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In the network of grand alliances taking shape on the internet in recent months, the deal between Google and eBay announced on Monday has a special place.

The leading internet search and auction companies have seemed to be on a collision course of late, triggered by Google’s decision to build a platform that could support a range of e-commerce and eBay’s rush to diversify from its maturing core market.

Google “is building infrastructure that looks like a marketplace, for itself and its partners”, said Joe Wilcox, an analyst at Jupiter Research.

For now, though, it seems that these and other US internet giants see more benefit in co-operating with each other than all-out war.

Like other recent landmark deals involving Google and MySpace, Yahoo and eBay, and Google and AOL, this is an acknowledgement that long-term strategic planning should not get in the way of short-term commercial reality.

The potential mass-market appeal for services such as Google Base or Google Checkout – the listings and payments services that could one day rival those of eBay – lies in the future. Current behaviour still revolves around the established online leaders.

Opening up these companies’ communities of internet users to each other, particularly using the more open technologies being deployed under the general banner of “Web 2.0”, brings immediate benefits to both sides, Eric Schmidt, chief executive of Google, said in an interview with the FT.

“Ebay and Google both benefit from the adoption of Web 2.0, or Web 3.0,” he said. “The more people we have using these services, the stronger the marketplaces and the stronger the communities.”

Brushing aside the potential competition between the companies, Meg Whitman, CEO of eBay, added that the alliance drew on the companies’ “complementary strengths – Google’s in search and advertising, ours in e-commerce and online communications”.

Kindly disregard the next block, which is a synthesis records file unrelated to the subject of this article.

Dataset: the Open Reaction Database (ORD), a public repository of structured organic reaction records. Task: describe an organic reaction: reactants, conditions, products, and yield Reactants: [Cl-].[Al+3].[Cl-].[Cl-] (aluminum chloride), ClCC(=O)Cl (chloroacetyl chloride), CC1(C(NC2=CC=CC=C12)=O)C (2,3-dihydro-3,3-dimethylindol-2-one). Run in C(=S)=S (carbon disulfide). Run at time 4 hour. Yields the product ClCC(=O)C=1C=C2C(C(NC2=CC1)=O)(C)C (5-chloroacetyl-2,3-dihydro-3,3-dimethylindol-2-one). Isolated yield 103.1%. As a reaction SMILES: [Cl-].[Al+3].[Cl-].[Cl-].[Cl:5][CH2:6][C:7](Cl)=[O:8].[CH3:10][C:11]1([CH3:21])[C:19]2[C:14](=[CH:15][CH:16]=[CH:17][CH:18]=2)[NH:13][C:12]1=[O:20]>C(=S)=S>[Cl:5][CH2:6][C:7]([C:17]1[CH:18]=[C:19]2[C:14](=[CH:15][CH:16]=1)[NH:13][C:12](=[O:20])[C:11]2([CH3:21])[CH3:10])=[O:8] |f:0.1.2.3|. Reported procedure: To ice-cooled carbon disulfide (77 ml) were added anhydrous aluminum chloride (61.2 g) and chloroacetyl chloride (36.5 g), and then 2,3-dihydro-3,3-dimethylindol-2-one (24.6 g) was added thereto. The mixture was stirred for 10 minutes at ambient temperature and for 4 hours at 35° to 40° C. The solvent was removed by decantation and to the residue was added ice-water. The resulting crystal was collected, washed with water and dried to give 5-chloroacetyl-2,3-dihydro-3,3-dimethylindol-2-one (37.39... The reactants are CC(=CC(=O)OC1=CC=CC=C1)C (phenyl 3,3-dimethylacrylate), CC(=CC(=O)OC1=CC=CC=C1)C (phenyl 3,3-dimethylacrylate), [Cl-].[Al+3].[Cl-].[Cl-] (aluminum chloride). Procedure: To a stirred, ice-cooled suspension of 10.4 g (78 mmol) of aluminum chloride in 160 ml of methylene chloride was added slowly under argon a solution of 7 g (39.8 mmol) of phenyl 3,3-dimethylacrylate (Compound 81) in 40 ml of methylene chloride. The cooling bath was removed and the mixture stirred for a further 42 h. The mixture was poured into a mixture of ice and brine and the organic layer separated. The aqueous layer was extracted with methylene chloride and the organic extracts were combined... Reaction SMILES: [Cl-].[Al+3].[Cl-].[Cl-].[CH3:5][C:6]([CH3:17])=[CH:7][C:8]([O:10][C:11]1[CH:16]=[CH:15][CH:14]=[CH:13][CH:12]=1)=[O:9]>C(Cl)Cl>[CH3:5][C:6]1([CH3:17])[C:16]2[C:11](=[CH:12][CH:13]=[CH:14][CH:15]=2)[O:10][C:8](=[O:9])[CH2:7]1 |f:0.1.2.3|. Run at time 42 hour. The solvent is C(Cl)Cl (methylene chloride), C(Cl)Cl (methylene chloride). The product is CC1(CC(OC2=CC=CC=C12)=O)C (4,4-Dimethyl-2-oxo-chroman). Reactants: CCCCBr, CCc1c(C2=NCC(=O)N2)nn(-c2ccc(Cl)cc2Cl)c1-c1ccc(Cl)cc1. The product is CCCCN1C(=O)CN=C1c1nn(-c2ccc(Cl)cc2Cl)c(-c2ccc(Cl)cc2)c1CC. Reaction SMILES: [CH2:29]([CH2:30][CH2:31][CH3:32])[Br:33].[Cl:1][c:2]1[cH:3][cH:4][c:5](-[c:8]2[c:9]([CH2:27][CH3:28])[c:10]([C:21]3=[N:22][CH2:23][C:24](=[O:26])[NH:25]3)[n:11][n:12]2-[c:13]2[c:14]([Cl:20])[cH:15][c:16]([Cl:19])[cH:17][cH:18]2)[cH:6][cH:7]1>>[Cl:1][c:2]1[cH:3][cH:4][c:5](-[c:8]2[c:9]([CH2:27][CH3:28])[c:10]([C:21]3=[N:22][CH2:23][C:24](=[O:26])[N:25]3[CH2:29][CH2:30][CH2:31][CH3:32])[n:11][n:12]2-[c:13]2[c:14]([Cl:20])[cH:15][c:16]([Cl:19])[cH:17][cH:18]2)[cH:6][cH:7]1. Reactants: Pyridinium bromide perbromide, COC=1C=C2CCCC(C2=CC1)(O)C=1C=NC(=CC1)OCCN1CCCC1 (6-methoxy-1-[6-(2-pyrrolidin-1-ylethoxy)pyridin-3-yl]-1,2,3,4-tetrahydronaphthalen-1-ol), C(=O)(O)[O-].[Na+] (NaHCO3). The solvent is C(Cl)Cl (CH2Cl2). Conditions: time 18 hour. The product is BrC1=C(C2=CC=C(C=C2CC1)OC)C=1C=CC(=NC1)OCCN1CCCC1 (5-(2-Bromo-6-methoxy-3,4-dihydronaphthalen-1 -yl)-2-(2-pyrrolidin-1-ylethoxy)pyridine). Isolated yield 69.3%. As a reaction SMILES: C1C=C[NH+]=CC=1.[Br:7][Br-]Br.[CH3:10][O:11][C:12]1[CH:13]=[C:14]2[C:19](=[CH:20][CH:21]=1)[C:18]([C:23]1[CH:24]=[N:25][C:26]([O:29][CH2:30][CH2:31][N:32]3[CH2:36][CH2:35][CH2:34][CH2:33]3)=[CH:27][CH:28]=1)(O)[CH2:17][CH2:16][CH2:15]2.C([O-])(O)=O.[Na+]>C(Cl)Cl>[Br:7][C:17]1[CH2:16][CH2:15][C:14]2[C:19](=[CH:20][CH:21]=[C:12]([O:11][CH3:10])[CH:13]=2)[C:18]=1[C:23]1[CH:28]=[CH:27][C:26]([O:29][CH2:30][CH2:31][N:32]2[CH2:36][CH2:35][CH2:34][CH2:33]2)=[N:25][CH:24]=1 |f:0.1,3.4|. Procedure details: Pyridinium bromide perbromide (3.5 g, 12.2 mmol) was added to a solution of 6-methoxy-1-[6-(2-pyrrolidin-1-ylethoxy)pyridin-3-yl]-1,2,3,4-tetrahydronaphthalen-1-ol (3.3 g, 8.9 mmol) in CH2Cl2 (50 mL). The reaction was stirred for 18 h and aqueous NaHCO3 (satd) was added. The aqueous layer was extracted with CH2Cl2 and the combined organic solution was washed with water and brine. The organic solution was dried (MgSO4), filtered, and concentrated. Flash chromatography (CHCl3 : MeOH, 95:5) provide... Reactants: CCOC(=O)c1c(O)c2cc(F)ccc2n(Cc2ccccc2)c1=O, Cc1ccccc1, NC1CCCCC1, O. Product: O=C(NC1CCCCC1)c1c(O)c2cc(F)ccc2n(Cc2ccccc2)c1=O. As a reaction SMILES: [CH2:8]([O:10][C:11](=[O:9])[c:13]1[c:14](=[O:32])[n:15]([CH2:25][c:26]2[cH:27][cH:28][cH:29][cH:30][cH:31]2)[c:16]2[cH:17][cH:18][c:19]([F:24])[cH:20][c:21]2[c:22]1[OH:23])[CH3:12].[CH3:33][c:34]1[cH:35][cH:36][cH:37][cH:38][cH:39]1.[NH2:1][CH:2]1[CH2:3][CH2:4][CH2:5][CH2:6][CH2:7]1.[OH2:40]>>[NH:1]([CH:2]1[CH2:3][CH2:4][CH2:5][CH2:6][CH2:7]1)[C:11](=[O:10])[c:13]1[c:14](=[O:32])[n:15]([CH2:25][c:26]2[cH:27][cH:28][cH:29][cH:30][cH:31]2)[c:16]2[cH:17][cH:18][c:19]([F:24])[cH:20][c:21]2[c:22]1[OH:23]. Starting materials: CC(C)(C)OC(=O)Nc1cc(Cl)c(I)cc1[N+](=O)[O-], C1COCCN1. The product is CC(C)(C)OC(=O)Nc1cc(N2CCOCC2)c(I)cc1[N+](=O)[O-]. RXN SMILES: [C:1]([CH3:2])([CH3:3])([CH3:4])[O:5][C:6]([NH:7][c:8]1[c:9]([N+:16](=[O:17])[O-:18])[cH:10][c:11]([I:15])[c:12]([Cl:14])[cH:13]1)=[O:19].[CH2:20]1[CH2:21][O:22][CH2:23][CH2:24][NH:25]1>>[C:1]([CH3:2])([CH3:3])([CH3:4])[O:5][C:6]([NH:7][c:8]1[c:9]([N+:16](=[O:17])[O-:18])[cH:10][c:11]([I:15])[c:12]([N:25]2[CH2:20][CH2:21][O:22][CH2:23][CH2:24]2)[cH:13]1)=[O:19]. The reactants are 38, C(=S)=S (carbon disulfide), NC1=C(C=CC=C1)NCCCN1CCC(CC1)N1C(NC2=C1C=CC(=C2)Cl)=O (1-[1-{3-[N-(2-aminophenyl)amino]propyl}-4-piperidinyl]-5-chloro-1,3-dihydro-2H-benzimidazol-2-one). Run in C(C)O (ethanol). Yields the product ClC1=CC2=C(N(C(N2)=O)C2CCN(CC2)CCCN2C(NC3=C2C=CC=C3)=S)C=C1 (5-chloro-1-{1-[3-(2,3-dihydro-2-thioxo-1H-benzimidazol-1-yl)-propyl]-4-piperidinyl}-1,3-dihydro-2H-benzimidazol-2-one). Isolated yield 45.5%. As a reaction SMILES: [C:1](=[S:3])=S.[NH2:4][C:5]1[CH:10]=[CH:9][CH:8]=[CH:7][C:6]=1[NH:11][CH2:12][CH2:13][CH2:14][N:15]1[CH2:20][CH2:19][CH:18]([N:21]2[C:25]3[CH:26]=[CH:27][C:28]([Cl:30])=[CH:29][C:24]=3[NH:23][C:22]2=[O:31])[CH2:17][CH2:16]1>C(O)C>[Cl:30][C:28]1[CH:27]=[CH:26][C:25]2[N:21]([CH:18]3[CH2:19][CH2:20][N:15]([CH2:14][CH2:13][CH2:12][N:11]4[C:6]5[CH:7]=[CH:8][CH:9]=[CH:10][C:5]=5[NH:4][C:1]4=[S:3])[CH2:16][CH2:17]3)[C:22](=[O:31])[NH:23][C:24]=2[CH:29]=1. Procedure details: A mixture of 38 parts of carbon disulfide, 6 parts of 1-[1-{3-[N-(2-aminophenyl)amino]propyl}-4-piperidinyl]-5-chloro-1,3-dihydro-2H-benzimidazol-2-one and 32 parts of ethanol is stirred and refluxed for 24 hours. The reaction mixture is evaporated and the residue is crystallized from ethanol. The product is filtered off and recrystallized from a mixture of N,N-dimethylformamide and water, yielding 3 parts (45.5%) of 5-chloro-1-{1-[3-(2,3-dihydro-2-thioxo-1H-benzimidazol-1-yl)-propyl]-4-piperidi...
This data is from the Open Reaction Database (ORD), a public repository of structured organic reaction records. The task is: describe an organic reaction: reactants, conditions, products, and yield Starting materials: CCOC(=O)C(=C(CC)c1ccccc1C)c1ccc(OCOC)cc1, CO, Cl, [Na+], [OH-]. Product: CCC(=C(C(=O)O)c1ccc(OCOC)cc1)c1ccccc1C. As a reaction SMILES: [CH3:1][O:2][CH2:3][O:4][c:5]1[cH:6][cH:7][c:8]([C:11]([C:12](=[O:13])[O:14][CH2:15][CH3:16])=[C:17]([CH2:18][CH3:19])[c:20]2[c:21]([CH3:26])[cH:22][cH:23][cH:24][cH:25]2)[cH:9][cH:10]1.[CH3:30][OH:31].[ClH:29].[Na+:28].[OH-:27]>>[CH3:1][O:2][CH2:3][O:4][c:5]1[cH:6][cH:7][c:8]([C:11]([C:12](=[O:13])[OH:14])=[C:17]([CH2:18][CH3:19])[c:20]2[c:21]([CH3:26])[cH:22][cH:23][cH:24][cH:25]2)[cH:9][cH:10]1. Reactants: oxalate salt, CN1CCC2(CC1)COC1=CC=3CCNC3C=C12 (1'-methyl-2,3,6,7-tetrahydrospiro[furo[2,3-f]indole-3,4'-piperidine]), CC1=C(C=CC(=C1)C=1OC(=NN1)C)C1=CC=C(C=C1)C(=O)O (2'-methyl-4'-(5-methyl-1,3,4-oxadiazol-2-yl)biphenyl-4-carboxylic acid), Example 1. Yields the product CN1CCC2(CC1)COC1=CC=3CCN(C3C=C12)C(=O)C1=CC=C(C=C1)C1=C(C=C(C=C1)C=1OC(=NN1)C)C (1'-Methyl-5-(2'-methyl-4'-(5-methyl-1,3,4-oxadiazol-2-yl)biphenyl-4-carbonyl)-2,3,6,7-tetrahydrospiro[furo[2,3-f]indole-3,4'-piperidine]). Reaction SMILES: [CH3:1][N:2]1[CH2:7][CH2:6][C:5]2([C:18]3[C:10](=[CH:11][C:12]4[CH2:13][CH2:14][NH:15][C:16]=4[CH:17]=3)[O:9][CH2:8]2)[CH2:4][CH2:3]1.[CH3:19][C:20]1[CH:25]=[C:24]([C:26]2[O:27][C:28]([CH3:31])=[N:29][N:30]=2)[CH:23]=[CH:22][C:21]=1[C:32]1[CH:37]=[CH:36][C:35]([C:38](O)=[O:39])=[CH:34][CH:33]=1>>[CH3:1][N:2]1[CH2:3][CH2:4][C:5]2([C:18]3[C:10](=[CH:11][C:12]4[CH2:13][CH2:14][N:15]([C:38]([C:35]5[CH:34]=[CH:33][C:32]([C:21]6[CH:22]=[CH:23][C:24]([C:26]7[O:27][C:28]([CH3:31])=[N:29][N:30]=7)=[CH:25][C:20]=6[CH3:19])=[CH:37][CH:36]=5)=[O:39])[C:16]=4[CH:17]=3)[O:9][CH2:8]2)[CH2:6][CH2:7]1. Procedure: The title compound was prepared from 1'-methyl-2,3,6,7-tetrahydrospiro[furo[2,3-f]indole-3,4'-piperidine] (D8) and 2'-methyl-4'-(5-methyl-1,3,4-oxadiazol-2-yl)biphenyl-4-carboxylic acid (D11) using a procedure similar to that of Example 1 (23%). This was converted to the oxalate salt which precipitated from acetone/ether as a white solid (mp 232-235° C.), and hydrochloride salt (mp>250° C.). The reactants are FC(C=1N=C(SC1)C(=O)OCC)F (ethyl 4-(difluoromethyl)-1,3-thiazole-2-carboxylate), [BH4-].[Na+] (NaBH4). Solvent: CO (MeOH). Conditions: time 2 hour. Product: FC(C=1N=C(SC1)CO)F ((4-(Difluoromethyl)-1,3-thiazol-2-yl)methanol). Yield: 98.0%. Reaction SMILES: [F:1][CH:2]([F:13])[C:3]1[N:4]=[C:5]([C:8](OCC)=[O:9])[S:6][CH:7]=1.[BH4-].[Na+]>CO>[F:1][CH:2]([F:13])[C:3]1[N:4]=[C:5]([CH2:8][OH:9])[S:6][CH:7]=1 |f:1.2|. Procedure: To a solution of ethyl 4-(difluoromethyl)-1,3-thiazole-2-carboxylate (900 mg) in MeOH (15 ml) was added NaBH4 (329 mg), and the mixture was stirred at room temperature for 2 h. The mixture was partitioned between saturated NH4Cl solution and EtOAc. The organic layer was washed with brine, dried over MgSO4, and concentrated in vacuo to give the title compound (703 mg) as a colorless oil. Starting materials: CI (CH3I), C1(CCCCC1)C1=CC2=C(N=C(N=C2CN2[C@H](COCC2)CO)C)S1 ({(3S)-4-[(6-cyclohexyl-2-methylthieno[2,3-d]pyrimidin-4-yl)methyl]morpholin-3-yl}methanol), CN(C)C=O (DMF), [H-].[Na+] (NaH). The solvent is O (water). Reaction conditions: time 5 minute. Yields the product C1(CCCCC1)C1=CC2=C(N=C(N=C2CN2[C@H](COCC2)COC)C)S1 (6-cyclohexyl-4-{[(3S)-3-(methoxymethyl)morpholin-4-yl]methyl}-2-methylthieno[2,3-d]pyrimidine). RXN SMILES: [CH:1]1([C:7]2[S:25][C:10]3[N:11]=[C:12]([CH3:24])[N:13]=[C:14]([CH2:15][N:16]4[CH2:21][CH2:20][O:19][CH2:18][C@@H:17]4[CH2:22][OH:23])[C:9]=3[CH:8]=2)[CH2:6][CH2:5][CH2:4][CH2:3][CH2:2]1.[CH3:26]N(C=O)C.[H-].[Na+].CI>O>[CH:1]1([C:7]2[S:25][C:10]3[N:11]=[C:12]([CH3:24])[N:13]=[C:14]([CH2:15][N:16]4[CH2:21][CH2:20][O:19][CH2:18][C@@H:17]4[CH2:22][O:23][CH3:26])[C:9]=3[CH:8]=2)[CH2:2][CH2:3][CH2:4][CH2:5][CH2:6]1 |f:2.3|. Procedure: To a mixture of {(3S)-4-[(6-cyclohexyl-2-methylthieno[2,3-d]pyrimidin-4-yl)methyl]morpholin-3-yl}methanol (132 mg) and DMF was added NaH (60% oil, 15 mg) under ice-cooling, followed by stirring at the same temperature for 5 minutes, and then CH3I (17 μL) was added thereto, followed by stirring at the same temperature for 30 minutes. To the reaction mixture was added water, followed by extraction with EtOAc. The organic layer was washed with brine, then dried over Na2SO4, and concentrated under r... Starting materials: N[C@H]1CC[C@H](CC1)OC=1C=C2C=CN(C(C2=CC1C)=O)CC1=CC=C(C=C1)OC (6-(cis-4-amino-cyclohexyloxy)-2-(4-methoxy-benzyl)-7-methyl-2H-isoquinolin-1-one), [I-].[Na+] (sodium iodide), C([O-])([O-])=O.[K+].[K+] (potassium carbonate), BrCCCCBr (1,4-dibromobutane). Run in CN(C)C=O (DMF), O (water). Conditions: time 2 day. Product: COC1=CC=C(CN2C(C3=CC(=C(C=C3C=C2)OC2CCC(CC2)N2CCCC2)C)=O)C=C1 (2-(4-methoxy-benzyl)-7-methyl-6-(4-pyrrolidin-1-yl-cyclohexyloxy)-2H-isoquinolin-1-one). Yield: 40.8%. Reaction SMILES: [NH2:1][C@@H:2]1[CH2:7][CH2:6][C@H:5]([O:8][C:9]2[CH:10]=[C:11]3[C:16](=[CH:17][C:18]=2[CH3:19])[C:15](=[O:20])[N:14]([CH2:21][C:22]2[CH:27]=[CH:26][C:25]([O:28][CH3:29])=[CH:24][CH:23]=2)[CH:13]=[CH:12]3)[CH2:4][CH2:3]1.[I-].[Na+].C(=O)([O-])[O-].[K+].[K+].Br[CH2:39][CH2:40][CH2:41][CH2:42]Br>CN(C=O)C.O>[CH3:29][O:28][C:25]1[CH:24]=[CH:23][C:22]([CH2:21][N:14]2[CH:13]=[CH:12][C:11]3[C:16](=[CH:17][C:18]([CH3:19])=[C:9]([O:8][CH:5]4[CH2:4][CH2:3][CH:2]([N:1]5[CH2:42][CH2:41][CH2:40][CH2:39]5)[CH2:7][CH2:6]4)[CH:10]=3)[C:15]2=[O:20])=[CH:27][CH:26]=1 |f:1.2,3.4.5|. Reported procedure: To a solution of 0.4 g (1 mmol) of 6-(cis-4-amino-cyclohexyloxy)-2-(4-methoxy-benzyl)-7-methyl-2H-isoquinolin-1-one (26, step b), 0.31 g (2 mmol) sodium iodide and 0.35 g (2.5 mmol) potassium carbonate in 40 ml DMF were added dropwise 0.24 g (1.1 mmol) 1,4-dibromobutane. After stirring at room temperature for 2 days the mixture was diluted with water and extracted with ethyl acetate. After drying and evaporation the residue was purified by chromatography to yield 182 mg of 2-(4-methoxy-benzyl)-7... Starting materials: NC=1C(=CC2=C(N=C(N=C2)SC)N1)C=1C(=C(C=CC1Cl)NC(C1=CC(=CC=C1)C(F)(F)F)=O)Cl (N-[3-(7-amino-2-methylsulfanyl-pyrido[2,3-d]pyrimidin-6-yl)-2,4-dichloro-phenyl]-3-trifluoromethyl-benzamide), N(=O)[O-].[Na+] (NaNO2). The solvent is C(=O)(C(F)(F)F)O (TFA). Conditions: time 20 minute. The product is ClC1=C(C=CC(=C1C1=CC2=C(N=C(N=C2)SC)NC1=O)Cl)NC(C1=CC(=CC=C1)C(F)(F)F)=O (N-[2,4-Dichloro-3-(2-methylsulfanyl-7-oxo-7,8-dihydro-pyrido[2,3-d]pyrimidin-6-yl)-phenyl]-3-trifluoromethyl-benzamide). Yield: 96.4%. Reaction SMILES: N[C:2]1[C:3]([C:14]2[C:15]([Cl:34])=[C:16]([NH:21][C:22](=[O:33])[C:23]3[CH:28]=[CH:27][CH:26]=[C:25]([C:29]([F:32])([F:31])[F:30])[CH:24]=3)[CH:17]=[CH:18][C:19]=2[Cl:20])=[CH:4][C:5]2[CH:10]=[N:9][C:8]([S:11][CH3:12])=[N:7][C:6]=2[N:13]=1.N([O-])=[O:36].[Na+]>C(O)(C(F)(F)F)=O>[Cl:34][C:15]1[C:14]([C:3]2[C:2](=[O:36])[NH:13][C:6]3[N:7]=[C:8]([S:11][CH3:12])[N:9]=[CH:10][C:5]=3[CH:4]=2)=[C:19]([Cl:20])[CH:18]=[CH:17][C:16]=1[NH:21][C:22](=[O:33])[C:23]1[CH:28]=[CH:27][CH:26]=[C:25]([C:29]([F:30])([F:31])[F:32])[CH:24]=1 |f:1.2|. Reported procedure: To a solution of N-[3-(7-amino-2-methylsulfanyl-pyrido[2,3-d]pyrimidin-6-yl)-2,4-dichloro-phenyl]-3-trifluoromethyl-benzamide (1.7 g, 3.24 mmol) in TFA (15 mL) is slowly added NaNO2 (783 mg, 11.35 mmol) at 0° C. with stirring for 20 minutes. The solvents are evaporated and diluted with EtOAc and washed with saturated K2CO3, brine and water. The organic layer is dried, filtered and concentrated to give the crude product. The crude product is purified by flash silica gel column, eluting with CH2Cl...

Mr Schmidt added: “I don’t think there’s that much overlap [between the companies’ services] at all.”

While these are the sort of sentiments often mouthed by chief executives at such times, Google and eBay’s apparent desire to extend their relationship even further in future suggests each sees significant benefits to working with the other.

Even in payments – an area where the two have seemed to be on a collision course – it seems they are likely to find an accommodation, with Google offering PayPal as an alternative payment vehicle on its sites in much the way that Yahoo has already agreed to do.

“I expect we will do a PayPal integration at some point,” Mr Schmidt said.

Coming in the wake of other big internet partnerships, meanwhile, the partnership of convenience between Google and eBay seems to leave open two big questions about future co-operation – and competition – between the dominant US online companies. One is whether the alliances, all of which cover a number of years (though precise details have not been disclosed), leaves a more stable landscape online, reducing the likelihood of more direct competition or mergers.

As the nature of online behaviour changes, there is no guarantee that today’s leading internet companies will be in a position to dominate the next phase of the industry’s development, even if they have consolidated their power, said Jennifer Simpson, an analyst at Yankee Group.

“There’s a lot of building going on outside the spheres of these companies,” she said.

User-generated content is changing the nature of online behaviour. Google’s deal with MySpace may suggest that the existing powers can find their accommodation with the new online communities as they emerge, but changing behaviour still points to greater instability.

The other big question concerns Microsoft, which has been shut out from the dominant online advertising partnerships. “It’s building for the long term – but will it lose too much in the short term?” asked Mr Wilcox. “There’s definitely a risk of that.”

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